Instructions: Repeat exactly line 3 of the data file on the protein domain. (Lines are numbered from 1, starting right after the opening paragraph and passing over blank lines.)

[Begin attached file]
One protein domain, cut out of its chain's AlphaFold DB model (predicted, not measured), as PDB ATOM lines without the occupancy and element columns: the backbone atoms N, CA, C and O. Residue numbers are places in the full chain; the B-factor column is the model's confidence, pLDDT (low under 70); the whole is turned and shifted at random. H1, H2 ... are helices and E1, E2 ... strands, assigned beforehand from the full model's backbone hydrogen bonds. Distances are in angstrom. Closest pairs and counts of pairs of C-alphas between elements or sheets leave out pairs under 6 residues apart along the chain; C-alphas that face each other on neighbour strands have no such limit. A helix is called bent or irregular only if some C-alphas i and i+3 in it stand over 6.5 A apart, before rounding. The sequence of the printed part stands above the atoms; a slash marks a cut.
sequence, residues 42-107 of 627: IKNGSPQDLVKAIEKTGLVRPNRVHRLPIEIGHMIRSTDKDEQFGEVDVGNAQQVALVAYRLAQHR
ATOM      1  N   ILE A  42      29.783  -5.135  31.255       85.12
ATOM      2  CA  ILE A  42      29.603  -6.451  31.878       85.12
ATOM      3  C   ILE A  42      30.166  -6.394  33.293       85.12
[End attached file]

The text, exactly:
ATOM      2  CA  ILE A  42      29.603  -6.451  31.878       85.12